Hi. This is Carl Tannenbaum, Chief Economist for Northern Trust. When I was growing up, my parents told me that silence is golden, which I think was a nice way of them telling me that I talk too much. But an increasing number of observers would offer that same advice to central banks around the world.
Now, it may sound strange, because during my career investors had been craving information from central banks because they have economic insights that the market finds valuable and certainly because they control interest rates, which are a very important economic variable. We want to know what they're thinking. But historically, central banks have preferred to be mysterious. They're more studious and academic. And they like to reflect in a way that is a counterbalance to the daily fluctuations of the financial markets and that sets them apart.
But monetary policy during the course of the last 30 years has become much more public and much more important. And with it demands explanation and information from central bankers has been rising. And central bankers have embraced this because they see the value in not confusing markets and occasionally offering guidance that aids them in their mission. Today, we are treated to a whole host of statements after meetings and minutes of the meetings, forecasts, press conferences, speeches, and we even see central bankers out on the business news networks talking up what they see going on in the world.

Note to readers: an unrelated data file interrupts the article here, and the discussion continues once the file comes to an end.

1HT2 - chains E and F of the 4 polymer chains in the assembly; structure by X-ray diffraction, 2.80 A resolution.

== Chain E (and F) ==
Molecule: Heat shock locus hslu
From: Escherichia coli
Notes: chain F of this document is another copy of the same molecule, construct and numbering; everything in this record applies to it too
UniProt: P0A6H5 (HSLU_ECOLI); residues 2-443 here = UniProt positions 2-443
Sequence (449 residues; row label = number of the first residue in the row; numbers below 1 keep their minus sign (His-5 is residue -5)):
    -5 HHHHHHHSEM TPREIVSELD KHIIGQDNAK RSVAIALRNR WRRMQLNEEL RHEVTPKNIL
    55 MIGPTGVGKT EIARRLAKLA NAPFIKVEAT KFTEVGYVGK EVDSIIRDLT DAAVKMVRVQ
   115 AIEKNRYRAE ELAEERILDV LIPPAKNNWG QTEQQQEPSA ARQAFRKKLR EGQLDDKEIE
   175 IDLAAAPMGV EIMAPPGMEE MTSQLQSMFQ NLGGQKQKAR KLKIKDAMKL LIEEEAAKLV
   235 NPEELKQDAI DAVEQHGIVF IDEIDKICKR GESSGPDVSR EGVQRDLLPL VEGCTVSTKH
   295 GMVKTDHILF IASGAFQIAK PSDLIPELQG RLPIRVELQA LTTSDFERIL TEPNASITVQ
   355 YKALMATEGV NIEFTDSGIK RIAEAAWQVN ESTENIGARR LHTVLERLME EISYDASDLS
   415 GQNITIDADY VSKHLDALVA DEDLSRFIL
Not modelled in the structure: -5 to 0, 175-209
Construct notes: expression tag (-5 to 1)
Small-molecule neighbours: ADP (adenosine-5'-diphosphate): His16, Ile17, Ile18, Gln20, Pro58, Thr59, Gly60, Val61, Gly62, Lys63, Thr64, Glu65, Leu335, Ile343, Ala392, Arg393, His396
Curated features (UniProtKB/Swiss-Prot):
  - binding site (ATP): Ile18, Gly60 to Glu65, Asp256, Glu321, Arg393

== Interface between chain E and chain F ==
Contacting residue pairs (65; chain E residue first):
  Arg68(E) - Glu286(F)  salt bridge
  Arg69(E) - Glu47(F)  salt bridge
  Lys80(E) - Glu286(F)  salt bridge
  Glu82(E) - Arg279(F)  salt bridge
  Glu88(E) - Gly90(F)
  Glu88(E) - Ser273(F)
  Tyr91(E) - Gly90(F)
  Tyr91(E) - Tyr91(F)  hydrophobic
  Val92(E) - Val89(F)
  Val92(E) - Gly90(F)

So what started as a trickle has turned into a flood. And now may be confusing us more than enlightening us. Once again, central banks around the world are doing studies on the best way to communicate with us and they may conclude, like my parents did, that less is more. And that's The View From Here.